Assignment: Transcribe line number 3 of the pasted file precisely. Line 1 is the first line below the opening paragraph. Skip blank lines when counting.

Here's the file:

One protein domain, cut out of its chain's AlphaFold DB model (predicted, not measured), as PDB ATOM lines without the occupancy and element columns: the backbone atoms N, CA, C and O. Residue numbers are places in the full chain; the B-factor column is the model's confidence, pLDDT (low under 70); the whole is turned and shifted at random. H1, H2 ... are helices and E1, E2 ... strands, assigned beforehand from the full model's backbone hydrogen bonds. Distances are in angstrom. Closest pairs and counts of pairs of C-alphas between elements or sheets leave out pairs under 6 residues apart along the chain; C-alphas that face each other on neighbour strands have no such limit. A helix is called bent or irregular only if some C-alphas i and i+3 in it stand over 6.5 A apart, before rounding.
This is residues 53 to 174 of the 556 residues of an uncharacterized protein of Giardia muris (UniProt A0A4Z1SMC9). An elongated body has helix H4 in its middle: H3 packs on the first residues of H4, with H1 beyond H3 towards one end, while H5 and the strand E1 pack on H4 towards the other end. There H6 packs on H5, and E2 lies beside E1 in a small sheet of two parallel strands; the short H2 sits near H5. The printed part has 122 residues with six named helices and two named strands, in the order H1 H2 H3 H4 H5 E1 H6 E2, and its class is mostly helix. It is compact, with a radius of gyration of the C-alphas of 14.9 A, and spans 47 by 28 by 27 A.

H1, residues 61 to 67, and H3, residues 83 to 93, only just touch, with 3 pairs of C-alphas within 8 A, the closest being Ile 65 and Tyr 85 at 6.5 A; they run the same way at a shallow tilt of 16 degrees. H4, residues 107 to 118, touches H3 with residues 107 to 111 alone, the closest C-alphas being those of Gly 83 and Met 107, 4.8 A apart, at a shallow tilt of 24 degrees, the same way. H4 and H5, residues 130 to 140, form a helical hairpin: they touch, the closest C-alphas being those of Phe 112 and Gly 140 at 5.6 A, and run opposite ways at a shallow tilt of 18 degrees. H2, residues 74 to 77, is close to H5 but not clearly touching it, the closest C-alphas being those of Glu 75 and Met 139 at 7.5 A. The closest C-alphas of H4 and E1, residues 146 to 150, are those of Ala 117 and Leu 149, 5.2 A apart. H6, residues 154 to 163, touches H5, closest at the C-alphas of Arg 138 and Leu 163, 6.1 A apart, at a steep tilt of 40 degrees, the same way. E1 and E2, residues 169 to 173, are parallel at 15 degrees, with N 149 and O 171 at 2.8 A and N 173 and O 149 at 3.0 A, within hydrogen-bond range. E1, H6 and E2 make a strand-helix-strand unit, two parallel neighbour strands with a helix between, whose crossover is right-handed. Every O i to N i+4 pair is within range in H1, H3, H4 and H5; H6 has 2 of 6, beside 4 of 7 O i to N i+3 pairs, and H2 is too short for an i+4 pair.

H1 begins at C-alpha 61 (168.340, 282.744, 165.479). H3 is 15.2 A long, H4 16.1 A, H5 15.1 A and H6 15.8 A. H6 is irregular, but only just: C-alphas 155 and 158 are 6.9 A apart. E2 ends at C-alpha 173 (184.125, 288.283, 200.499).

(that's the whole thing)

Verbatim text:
H1 begins at C-alpha 61 (168.340, 282.744, 165.479). H3 is 15.2 A long, H4 16.1 A, H5 15.1 A and H6 15.8 A. H6 is irregular, but only just: C-alphas 155 and 158 are 6.9 A apart. E2 ends at C-alpha 173 (184.125, 288.283, 200.499).